Don’t you just hate it when your crime spree numbers are down due to lack of organization among your team members? Wouldn’t it be nice if there was a desktop application or mobile app to help streamline your productivity when it comes to hurting others and destroying lives?
If only the reality was actually a laughing matter. Instead, investigators in the UK have uncovered criminal plots to kill police officers and civilians; what’s worse, the suspects’ computers contained Skype messages from insurgents in other countries, along with instructions on downloading and using a software title that allows jihadists to communicate with each other.
According to a report by the BBC, one specific case involving four suspected terrorists resulted in discovering numerous electronic and online tools that most everyday people use for work or social connections. Instead, the four were using them to secure firearms, learn how to cover their tracks, and how to establish aliases in order to avoid suspicion.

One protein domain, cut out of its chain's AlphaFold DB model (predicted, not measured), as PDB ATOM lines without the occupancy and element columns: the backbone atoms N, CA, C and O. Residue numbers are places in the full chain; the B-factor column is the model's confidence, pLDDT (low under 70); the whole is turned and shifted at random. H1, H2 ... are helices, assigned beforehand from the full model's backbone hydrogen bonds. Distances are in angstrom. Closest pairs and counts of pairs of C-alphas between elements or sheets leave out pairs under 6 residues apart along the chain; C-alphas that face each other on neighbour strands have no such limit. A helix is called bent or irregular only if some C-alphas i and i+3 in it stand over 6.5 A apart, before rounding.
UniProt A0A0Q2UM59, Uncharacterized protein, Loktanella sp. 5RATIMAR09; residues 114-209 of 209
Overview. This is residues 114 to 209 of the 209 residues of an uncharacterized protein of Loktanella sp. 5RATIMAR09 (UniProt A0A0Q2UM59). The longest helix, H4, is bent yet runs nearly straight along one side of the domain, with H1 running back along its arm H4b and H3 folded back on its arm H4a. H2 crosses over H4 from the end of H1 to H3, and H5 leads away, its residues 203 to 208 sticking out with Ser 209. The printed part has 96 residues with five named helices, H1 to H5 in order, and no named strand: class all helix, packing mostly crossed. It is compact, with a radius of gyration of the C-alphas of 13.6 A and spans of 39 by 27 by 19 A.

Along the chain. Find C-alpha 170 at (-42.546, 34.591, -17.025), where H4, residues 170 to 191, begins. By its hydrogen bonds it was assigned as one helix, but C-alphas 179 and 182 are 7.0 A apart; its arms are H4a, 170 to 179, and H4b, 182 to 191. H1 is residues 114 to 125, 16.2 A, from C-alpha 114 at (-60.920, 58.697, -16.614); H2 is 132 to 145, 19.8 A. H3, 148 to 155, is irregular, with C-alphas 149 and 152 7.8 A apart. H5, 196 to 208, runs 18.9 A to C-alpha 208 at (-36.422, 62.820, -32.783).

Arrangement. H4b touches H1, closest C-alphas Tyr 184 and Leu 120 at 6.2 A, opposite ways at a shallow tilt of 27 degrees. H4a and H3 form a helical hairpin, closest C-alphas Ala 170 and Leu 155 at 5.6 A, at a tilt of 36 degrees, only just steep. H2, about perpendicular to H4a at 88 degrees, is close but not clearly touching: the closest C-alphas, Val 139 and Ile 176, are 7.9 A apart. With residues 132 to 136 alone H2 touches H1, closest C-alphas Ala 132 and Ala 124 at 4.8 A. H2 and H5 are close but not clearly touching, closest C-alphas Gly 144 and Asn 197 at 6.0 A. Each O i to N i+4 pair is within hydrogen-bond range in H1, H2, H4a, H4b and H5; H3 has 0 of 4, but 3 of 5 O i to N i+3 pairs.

This kind of tech-based activity is hardly new, unfortunately. In the wake of the Paris attacks, hacktivist group Anonymous began systematically shutting down tens of thousands of Twitter accounts that were used to spread messages among members of ISIS and other jihadist groups. In the US, the terrorists who are still in a standoff after seizing control of a federal building in Oregon have used Facebook and YouTube to reach out to their supporters, and have even requested donations of money and supply runs from their sympathizers.
One thing about software is true: there will always be a nefarious purpose for any new title, concept, or platform. It will be up to law enforcement to do a better job of recognizing the threats that any new tech can provide, and staying on top of the technology before it can be used for harm.